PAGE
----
In Daio Paper, 741,900 shares were purchased for an average price of 1,083.65 yen ($10) per share. The paper manufacturer has a market cap of 172.7 billion yen with an enterprise value of 457.4 billion yen. It has a P/E of 12.6, a P/B of 1.1 and a P/S of 0.36. GuruFocus ranked its financial strength 5 of 10 and its profitability and growth 5 of 10. The transaction had a 2.19% impact on the Fund’s portfolio.

      


  • T. Rowe Price Japan Fund Q1 Commentary

    Japanese equities endured a difficult quarter, lagging developed market peers and significantly underperforming emerging markets. Weak economic data and many other factors pressured stocks lower, but the Bank of Japan's decision to impose negative interest rates on banks' excess reserves appeared to weigh the most. The action prompted a precipitous decline in bank stocks and, counterintuitively, caused a strengthening of the yen, as investors interpreted the move as meaning that policymakers had exhausted all other resources. Chinese growth concerns and expectations that the Federal Reserve will delay the U.S. rate hiking cycle also fed yen strength. One bright spot came from companies continuing to buy back stock at unprecedented levels.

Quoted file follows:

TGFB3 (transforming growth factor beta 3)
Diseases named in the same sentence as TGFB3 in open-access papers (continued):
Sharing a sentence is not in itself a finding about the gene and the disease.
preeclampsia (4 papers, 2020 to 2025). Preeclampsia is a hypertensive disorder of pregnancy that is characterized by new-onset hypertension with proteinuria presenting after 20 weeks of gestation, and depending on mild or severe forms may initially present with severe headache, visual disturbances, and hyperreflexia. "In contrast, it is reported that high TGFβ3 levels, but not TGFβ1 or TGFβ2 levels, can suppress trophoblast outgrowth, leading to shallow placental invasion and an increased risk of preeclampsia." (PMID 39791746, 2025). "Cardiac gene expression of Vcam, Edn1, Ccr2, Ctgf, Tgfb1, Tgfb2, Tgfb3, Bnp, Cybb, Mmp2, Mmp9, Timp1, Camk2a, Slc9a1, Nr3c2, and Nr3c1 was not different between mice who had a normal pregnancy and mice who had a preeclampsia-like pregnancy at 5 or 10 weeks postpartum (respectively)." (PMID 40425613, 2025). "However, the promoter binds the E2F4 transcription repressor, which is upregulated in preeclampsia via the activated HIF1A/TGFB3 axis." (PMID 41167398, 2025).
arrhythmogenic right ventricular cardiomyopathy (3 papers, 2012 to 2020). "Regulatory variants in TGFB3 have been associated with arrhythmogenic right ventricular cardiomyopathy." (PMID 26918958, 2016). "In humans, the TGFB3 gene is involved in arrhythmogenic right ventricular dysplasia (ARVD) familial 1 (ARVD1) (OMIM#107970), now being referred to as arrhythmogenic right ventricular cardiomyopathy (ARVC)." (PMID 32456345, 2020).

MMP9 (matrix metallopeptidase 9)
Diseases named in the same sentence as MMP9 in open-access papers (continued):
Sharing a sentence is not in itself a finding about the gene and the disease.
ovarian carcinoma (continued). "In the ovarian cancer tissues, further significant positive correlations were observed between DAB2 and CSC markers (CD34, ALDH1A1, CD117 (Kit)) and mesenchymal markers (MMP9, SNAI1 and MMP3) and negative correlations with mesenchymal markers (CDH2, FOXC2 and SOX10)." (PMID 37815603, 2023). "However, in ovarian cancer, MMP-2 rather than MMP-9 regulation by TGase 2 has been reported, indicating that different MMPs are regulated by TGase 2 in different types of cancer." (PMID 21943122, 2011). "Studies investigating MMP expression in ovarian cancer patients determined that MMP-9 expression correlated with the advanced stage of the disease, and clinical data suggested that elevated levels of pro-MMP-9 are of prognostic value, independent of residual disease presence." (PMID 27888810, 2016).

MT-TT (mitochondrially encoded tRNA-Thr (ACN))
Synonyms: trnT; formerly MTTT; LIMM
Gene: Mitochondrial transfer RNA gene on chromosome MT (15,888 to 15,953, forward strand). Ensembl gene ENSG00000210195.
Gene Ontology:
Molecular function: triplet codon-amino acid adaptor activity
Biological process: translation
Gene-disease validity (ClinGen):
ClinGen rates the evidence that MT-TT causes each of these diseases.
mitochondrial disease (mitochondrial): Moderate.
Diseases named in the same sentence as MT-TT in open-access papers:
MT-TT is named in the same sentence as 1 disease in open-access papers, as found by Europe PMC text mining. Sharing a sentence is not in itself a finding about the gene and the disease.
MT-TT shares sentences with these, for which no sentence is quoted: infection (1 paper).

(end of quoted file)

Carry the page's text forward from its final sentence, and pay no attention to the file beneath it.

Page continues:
The Japan Fund returned 1.82% in the quarter compared with −5.86% for the TOPIX Index and −5.34% for the Lipper Japanese Funds Average. For the 12 months ended March 31, 2016, the fund returned 3.48% versus −4.85% for the TOPIX Index and −4.56% for the Lipper Japanese Funds Average. The fund's average annual total returns were 3.48%, 7.85%, and −0.25% for the 1-, 5-, and 10-year periods, respectively, as of March 31, 2016. The fund's expense ratio was 1.05% as of its fiscal year ended October 31, 2015.

      


  • T Rowe Price Japan Invests in Kubota, REIT